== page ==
Regulatory oversight called for as generative AI takes centre-stage

Public and private sectors must come together to identify and address concerns surrounding the technology, says G42 chief executive

Toto Wolff, team principal of the Mercedes-AMG Petronas F1 team, left, and Peng Xiao, chief executive of G42, during a media roundtable in Abu Dhabi. Photo: G42
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Rapidly evolving generative artificial intelligence technology, with its “truly disruptive” nature, requires regulatory oversight, the chief executive of Abu Dhabi's AI company G42 has said.

Authorities must build “transparent” partnerships between the public and private sectors as well as academia to identify and address concerns surrounding the rapidly emerging technology, Peng Xiao told media in Abu Dhabi on Thursday.

“The difference between AI and any previous … technology we've ever seen is that this is one tool that can learn on its own and evolve on its own,” Mr Xiao said.

“And what we gathered in what I call the recent generative AI 'revolution' is that, increasingly, it can learn unsupervised.”

Putting a lid on the growth of generative AI could prove challenging potentially be similar to the boom in cryptocurrencies, which left regulators scrambling to figure out how to oversee the technology and enforce ethical and legal standards.

AI in business is not new, but it has significantly gained momentum with the advent of generative AI. The technology — made popular by the OpenAI's ChatGPT — can produce various kinds of data, including audio, code, images, text, simulations, 3D objects and videos.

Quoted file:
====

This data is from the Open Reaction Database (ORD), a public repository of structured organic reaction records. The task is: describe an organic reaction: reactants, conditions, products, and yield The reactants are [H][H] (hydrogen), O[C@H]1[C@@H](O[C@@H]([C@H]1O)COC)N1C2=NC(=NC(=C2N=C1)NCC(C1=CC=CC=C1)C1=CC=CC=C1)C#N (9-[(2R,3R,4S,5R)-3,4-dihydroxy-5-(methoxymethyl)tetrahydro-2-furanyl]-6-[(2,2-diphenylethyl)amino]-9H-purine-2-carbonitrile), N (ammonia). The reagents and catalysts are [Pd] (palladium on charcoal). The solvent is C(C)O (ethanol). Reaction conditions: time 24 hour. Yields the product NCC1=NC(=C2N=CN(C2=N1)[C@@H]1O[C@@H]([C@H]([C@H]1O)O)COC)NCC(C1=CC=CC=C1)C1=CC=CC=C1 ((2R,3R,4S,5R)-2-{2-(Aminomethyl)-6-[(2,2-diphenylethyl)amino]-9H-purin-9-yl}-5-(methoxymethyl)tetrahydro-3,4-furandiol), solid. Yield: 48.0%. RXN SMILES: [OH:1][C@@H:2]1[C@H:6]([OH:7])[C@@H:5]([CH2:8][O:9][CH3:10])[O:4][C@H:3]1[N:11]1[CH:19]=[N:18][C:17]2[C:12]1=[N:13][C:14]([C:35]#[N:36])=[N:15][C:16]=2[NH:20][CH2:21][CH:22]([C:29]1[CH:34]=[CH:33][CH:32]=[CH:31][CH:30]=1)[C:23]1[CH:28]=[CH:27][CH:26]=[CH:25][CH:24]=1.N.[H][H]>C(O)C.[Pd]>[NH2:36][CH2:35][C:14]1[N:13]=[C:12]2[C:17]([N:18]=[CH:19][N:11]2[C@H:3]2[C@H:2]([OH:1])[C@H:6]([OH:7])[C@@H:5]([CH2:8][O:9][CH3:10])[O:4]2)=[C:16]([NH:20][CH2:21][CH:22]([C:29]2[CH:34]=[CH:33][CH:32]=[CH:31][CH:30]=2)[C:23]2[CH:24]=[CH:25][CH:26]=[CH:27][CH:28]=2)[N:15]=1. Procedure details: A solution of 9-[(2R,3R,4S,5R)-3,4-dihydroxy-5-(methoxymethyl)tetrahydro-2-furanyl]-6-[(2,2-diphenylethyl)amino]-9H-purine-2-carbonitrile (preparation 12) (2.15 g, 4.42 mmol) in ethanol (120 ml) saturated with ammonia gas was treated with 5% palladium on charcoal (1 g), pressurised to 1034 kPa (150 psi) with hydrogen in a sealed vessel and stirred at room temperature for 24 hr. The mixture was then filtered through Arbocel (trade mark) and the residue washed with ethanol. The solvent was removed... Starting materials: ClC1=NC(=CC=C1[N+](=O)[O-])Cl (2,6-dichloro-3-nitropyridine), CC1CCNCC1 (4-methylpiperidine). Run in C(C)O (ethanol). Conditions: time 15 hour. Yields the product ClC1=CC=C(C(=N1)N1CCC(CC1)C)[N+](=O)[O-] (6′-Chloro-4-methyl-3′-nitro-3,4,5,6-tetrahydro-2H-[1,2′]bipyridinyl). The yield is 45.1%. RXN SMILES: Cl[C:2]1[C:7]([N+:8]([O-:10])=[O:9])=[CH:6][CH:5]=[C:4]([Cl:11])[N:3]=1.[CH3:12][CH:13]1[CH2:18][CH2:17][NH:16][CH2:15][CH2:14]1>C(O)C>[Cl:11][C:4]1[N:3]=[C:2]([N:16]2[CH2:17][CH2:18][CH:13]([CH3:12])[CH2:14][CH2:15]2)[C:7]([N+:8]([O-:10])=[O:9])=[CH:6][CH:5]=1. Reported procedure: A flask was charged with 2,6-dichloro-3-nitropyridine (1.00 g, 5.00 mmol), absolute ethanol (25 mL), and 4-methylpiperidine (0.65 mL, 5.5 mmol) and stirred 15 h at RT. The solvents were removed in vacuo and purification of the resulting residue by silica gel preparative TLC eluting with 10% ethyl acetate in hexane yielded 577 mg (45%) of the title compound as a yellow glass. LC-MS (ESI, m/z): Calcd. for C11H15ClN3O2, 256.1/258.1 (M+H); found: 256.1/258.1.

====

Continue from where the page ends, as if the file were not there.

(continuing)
While it takes cues from existing data, it is also capable of generating new and unexpected outputs, according to

Google's Bard, a rival to Microsoft-backed ChatGPT, made a factual error during a promotional video in February, days after it was launched, wiping out $100 billion in market value for its parent company, Alphabet.

In the same month, Microsoft's Bing chatbot caused alarm after it turned testy and even threatening — including speaking of desires to steal nuclear codes, create a deadly virus or to be alive.

Analysts and academics said it behaved that way because it was likely mimicking what it had learnt from online conversations.

Billions have been poured into generative AI, and Twitter chief executive Elon Musk said earlier this month that he plans to join the race. He is aiming to develop a “truth-seeking” generative AI platform to challenge ChatGPT and Bard, the billionaire said.

“In the technology world, you tend to be artists to be more creative, but it also takes great discipline and a strong vision to succeed in the long term,” Toto Wolff, team principal of the Mercedes-AMG Petronas F1 team, said at the roundtable.

The team recently signed a multiyear partnership with G42 to explore ways to use AI solutions for its racing operations.

The deal also aims to create “real impact” beyond racing: the companies hope that the solutions developed as a result of the partnership will be utilised across broader AI use cases in other industries, Mr Xiao said.

“I require more trust between men and machine,” he said.

“The next level going beyond optimisation is actually autonomy to begin to make decisions in the absence or in support of humans — and this is more challenging.”

Updated: April 28, 2023, 4:30 AM